John's practice focuses on advertising and unfair competition issues, including counseling and litigation of false advertising cases; counseling with regard to regulatory issues surrounding promotions such as sweepstakes, contests, and other sales incentives; and related intellectual property matters. He has extensive experience before the National Advertising Division of the Council of Better Business Bureaus, ("NAD") and has advised clients on regulatory investigations before the FTC and state attorneys general.
John has handled dozens of advertising cases involving products and services as diverse as dietary supplements, batteries, dog biscuits, gasoline additives, and retail store services. He has particularly focused on the role of self-regulation, and represents clients before the NAD and the Children's Advertising Review Unit ("CARU") regularly. An active member of the CARU Supporters advisory committee, John has done extensive work in the area of children's advertising, advising clients on regulatory initiatives, food and obesity issues, video games, violence in media, and privacy.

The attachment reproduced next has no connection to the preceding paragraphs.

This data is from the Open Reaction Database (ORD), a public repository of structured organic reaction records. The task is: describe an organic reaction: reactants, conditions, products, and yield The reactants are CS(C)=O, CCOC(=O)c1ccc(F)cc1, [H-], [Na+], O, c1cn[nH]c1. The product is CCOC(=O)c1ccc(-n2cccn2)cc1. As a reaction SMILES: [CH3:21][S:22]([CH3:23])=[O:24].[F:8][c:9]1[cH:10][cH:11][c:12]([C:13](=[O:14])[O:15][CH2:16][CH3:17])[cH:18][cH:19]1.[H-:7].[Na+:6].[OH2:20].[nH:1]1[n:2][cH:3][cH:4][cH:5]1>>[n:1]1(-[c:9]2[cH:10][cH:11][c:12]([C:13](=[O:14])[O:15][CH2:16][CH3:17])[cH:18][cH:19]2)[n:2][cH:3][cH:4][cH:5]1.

A former two-term member of the Board of Directors of the Promotion Marketing Association, and an active participant in the PMA's Governmental and Legal Affairs Committee, John devotes a substantial portion of his practice to providing advice to advertisers on regulatory issues, including environmental claims, behavioral marketing, privacy, sweepstakes, rebates, coupons, and advertising substantiation. Taking advantage of Reed Smith's international platform, John's practice encompasses an extensive knowledge of international laws as they relate to advertising and promotion, and he provides turn-key legal clearance on difficult and complex international survey projects.
John has also written and spoken nationally on topics related to promotion marketing, especially sweepstakes and contests. He has been quoted in several publications such as, Brandweek, New York Post and Washington Lawyer. He is also a frequent blogger on AdlawByRequest.com and LegalBytes.com, the firm’s two advertising and marketing law blogs.